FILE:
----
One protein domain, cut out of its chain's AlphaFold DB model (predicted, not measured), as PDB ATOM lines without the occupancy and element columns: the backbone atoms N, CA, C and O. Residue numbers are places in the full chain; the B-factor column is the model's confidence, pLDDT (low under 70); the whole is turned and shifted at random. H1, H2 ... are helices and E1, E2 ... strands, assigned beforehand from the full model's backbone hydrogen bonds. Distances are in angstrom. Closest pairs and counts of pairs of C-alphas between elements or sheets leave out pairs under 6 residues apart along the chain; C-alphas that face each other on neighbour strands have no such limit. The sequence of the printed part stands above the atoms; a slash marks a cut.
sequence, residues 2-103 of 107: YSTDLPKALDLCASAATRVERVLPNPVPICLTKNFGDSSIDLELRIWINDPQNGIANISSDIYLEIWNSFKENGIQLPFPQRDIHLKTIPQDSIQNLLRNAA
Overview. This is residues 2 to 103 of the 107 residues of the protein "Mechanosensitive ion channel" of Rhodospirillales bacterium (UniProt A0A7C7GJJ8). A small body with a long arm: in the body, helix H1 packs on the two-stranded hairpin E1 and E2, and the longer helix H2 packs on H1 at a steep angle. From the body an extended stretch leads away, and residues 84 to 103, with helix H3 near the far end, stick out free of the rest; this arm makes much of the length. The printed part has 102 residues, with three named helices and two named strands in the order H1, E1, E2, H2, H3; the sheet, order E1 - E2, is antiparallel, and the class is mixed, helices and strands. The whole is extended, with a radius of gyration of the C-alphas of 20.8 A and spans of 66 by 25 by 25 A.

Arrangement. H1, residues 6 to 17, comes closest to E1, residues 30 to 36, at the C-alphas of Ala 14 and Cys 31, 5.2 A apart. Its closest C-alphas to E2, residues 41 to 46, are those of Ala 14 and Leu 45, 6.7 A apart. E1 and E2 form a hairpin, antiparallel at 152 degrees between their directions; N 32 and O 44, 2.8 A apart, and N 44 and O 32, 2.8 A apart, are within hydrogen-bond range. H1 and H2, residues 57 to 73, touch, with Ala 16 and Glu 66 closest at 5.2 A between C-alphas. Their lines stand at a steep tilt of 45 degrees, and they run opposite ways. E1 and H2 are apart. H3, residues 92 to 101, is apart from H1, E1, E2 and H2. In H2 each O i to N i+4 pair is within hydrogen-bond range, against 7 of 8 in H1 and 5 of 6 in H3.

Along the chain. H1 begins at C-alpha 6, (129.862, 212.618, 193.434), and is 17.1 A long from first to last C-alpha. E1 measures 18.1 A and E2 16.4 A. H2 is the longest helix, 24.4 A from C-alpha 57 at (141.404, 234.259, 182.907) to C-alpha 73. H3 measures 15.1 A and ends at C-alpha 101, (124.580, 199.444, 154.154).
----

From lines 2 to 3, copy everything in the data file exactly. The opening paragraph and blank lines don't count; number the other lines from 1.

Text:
Overview. This is residues 2 to 103 of the 107 residues of the protein "Mechanosensitive ion channel" of Rhodospirillales bacterium (UniProt A0A7C7GJJ8). A small body with a long arm: in the body, helix H1 packs on the two-stranded hairpin E1 and E2, and the longer helix H2 packs on H1 at a steep angle. From the body an extended stretch leads away, and residues 84 to 103, with helix H3 near the far end, stick out free of the rest; this arm makes much of the length. The printed part has 102 residues, with three named helices and two named strands in the order H1, E1, E2, H2, H3; the sheet, order E1 - E2, is antiparallel, and the class is mixed, helices and strands. The whole is extended, with a radius of gyration of the C-alphas of 20.8 A and spans of 66 by 25 by 25 A.

Arrangement. H1, residues 6 to 17, comes closest to E1, residues 30 to 36, at the C-alphas of Ala 14 and Cys 31, 5.2 A apart. Its closest C-alphas to E2, residues 41 to 46, are those of Ala 14 and Leu 45, 6.7 A apart. E1 and E2 form a hairpin, antiparallel at 152 degrees between their directions; N 32 and O 44, 2.8 A apart, and N 44 and O 32, 2.8 A apart, are within hydrogen-bond range. H1 and H2, residues 57 to 73, touch, with Ala 16 and Glu 66 closest at 5.2 A between C-alphas. Their lines stand at a steep tilt of 45 degrees, and they run opposite ways. E1 and H2 are apart. H3, residues 92 to 101, is apart from H1, E1, E2 and H2. In H2 each O i to N i+4 pair is within hydrogen-bond range, against 7 of 8 in H1 and 5 of 6 in H3.